Most Active Stories
- For OU's Young Choreographers, Art Can Come From Daydreams
- Oklahoma City Zoo's New Baby Elephant Finally Has A Name, And It Is...
- Teacher Evaluation System Could Be Delayed Again
- Cherokee Makes A Living Map Showing Pre-Contact Native America
- 'Kings When It's Good': Oklahoma Braces For Possible Crude Crash
Sun December 29, 2013
Now You Know Them
Originally published on Sun December 29, 2013 11:16 am
On-air challenge: You will be given some names that you probably never heard of before 2013, but that were in the news during the past 12 months. You name who the people are. These names were compiled with the help of Kathie Baker, Tim Goodman and Sandy Weisz.
Last week's challenge from listener Andrew Chaikin of San Francisco: Think of a well-known filmmaker, first and last names. Add "S-U-N" before this person's first name and last name. In each case, you'll form a common English word. Who is the filmmaker?
Answer: Ken Burns
Winner: Josh Gutman of Providence, R.I.
Next week's challenge from listener Steve Daubenspeck of Fleetwood, Pa.: The word "wizard" has the peculiar property that its letters can be grouped in pairs — A and Z, D and W, and I and R — that are opposite each other in the alphabet. That is, A and Z are at opposite ends of the alphabet, D and W are four letters in from their respective ends, and I and R are nine letters in from their respective ends. Can you name a well-known brand name in six letters that has this same property?
JENNIFER LUDDEN, HOST:
This is WEEKEND EDITION from NPR News. I'm Jennifer Ludden. And forget New Years. The most important countdown of your weekend ends in three, two, one. Let's puzzle.
(SOUNDBITE OF MUSIC)
LUDDEN: Here, as the ball drops for the last puzzle of 2013, is Will Shortz. Of course, he's the puzzle editor of the New York Times and WEEKEND EDITION's puzzle-master. Good morning, Will.
WILL SHORTZ, BYLINE: Good morning, Jennifer. Welcome to the show.
LUDDEN: Thank you. So, remind us, Will, what was last week's challenge?
SHORTZ: Yes. Last week's challenge came from listener Andrew Chaikin of San Francisco. And I said think of a well-known filmmaker - first and last names. I said add sun S-U-N before this person's first name and last name, in each case, to form a common English word. Who's the famous filmmaker? Well, the answer is Ken Burns. If you add sun, you get sunken and sunburns.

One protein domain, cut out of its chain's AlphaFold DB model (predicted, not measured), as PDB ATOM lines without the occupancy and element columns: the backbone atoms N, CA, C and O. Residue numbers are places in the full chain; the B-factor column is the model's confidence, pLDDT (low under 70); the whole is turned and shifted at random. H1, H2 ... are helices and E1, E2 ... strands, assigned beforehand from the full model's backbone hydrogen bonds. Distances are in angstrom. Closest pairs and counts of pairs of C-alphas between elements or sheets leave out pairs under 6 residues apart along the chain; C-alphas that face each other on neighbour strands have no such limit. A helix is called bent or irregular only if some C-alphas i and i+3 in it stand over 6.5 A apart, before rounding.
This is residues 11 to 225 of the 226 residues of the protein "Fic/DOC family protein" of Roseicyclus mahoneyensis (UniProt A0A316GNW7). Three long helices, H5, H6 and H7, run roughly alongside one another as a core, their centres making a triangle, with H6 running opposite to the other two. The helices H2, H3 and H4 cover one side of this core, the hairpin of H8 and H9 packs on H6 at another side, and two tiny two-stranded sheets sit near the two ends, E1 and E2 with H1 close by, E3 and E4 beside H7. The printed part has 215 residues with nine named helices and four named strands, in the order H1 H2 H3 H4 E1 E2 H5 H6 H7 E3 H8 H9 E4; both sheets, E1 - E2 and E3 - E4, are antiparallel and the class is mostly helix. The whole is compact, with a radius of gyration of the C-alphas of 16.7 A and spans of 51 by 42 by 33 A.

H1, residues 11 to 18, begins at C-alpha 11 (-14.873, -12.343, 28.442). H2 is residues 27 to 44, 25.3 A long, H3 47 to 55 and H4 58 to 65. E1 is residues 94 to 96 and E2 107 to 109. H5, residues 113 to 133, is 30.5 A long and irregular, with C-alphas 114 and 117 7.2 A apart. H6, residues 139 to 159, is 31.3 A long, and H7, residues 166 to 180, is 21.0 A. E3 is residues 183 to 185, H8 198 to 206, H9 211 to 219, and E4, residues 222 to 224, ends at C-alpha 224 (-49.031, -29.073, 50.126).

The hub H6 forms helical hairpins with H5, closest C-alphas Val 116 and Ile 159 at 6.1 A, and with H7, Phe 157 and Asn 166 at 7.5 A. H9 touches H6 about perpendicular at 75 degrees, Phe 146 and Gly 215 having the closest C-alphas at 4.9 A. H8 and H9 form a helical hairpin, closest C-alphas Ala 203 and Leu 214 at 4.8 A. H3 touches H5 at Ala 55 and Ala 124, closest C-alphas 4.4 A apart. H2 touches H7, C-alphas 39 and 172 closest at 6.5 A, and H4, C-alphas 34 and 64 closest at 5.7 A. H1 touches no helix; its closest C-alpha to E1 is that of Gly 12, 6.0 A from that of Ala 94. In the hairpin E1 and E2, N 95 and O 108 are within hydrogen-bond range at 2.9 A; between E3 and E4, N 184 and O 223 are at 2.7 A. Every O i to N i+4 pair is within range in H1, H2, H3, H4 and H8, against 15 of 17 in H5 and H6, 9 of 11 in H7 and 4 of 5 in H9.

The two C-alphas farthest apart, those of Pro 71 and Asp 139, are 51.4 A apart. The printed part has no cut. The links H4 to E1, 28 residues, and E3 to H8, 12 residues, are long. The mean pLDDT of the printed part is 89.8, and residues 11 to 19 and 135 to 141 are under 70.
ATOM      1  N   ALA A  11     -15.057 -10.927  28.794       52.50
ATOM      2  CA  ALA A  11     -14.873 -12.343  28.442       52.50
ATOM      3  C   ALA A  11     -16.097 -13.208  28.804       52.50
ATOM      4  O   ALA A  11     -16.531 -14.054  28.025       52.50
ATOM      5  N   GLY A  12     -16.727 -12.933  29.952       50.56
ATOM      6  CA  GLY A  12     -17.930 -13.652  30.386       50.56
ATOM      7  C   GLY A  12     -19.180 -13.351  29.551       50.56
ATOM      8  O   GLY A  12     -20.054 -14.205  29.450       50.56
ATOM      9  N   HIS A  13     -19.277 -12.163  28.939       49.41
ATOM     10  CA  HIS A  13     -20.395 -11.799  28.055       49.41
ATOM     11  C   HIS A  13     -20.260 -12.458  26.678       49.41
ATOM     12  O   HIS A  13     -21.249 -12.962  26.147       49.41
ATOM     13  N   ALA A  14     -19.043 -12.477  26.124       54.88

LUDDEN: All right. Well, we got over 1,100 correct answers this week. And our randomly selected winner is Josh Gutman of Providence, Rhode Island, though lately in San Francisco, and he joins us from there on the line now. Congratulations, Josh.
JOSH GUTMAN: Thank you very much.
LUDDEN: So, how did you figure this one out?
GUTMAN: Well, I spent a lot of Sunday trying to figure it out without aid and failing because of my lack of knowledge of filmmaking. And went to the Internet on Monday finally. And as I went down the list of filmmakers, Ken Burns jumped out and worked.
LUDDEN: All right. And have you been playing this a long time?
GUTMAN: Oh, since the postcard days.
LUDDEN: Great. Well, we are happy to have you. Are you ready to play this week's puzzle?
GUTMAN: As ready as I'll ever be.
LUDDEN: OK. Will, take it away.
SHORTZ: All right, Josh and Jennifer. With this being my last on-air puzzle of the year, I've brought my annual new names in the news quiz. And here's how it works. I'm going to give you some names that you probably never heard of before 2013, but that were big in the news during the past 12 months. You tell me who the people are. And these names were compiled with the help of Cathy Baker, Tim Goodman and Sandy Weiss. Start with some easy ones. Number one is Rob Ford.
GUTMAN: Boy. That doesn't ring a bell at all. Don't know.
SHORTZ: Do you know this one, Jennifer?
LUDDEN: Think. Well, I would say think National Enquirer but I think that was on NPR as well. Mayor of Toronto.